Niall hadn’t had a full time job since he had been made redundant by Radio Salop fourteen months before. He didn’t even know if he could remember how to get himself up early and ready to join the commuting multitude on a daily basis. But the carrot was tempting.
“Where are they based?”
“You’d be working out of their office in Fulham.” “London again.”
“Of course London.”
“I’d have to get a place to live,” Niall said. “I can’t sleep on friends’ floors if I’ve got a full time job. And that’s going to be bloody expensive.”
“Airbnb,” Matt said. “Eh?”
“You must know airbnb. It’s a website. People rent out their properties or bits of them. And it’s not that expensive.”
“Oh that. I thought that was for sex parties.” “Not exclusively.”
“You’ve thought of everything.”
“I just know I owe you one,” Matthew Long said. “And this is a perfect fit for you. Get the job, get settled in, get to know everybody, and then start digging.”
“What if I end up liking the job?” Niall asked.
“You’ll have to ask yourself, ‘Am I a killer journalist or am I a guy who works in marketing for a dodgy charity?’”
“What if I find out they’re not dodgy?”
“Trust me, they’re dodgy. We’ve been working on this for a while.”
Niall drew a deep breath.
“I’ll have to talk it over with the other half,” he said. “Somebody got you on the leash?” Matt asked.
“Miranda,” Niall said. “I’m still with Miranda. If you can remember her?”
“Of course,” Matt said. “Wow. That’s great. How is she?” “Weren’t you supposed to have exclusive rights to her
story?” Niall reminded him.
“Sorry mate, but her story hasn’t been that interesting lately,” Matt quipped. “So are you still shacked up with her parents in Surrey?”
“No. We’re shacked up in Shropshire. If you know where that is.”
“Not really. And her eyes are fine and everything?” “Yeah. Her eyes are really good.”
“It would be great to see her again,” Matt said.
“So I’ll talk to her,” Niall said. “And I’ll get back to you.
She’s out at the minute.”
“Have a look at Forward Roll online,” Matt suggested. “I will,” Niall said. “And I’ll get back to you.”
He ended the call. London. Again. The memories were mixed. Hugo still walked with a limp after the hit-and-run in the city, and the prognosis was that he might not be able to func- tion as a guide dog for much longer, which didn’t bear thinking about. He had friends in London – Simon, his old schoolmate; Faith, his sometime counsellor. He also had enemies in London
– Daniel Sullivan, dismissed bigwig of the British Association for the Blind chief among them. But London was a big enough place. And maybe, once he was there, he could set a few rabbits of his own running. Do Matthew Long’s investigation during daylight hours and hunt down his real prey in the dark. Fanciful imagery always made Niall feel better. This was a golden oppor-tunity to reboot his life – or just himself – too good to ignore. Miranda would surely see that. It galled him that he had to go through the rigmarole of running it past her. He had liked his life when he could make a decision on the spur of the moment and run with it, dragging Hugo along in his wake. He knew there were probably men out there who would go ahead and make the decision and present their girlfriends and wives with it as just another piece of news to be accepted and dealt with, but he wasn’t one of those men. He liked to think he was better than that. He tipped the rest of the Guinness down the sink as part of a new, healthier lifestyle, and put the kettle on for a raspberry tea instead. To his general annoyance and frustration, it was becoming increasingly difficult to get simple raspberry. The explosion of interest in bizarre fruit combinations had blown many of the old standards off the shelves. He had found himself grudgingly having to accept Cranberry and Raspberry as the closest modern equivalent. A rummage in the bread bin produced a stale doughnut which he ate (as part of a new, healthier lifestyle) as the kettle came up to the boil, covering his face and fingers with jam in the process.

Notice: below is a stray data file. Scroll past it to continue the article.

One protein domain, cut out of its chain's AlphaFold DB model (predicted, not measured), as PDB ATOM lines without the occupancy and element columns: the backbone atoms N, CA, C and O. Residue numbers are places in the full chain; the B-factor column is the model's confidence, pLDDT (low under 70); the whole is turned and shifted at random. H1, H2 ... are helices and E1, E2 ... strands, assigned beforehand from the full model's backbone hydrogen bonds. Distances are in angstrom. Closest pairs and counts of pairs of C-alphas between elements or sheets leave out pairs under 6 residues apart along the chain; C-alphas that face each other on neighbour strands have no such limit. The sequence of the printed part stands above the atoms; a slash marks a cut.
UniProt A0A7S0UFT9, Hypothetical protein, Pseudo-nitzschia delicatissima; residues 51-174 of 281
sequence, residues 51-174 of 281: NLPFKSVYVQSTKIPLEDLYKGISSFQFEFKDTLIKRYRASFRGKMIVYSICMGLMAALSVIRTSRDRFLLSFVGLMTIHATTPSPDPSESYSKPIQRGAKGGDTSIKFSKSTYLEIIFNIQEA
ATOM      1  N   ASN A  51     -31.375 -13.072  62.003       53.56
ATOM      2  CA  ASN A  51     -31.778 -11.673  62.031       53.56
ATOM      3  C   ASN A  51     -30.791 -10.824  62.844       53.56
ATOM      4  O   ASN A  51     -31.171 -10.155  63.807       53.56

Tea made, he repaired to the lounge and his laptop.
| About the Author |
Alex grew up in rural England with a dream to write for a living which never quite came true. He has enjoyed incarnations as a theatre publicity officer, restaurant manager, teacher, teacher trainer, and curriculum developer. Along the way Alex wrote five plays that were performed by students including one, Never Mind the Rain Forests, that was enthusiastically reviewed (3 stars) at the Edinburgh Fringe. Another, Gavin’s Kingdom, received a professional workshop production at the Birmingham Rep. Plays Into Shakespeare, a book for English and Drama teachers that introduced students to the characters in Shakespeare’s plays through short modern-English ‘additional’ scenes, was published by First and Best in Education in 2007. Alex moved to Abu Dhabi in 2008 with a Lebanese international education company that had a contract to train English teachers and develop curriculum materials. Latterly moved to their Academic Development office in Beirut and wrote two series of books for students from ages eight to sixteen – one on grammar and one on the art of writing. He is now living with his wife of many years in Worcestershire, his children pursuing careers in education, fashion, charity fundraising and web development in places as disparate as Beijing, London and Chesterfield. Alex also enjoys writing stories for his young grandchildren.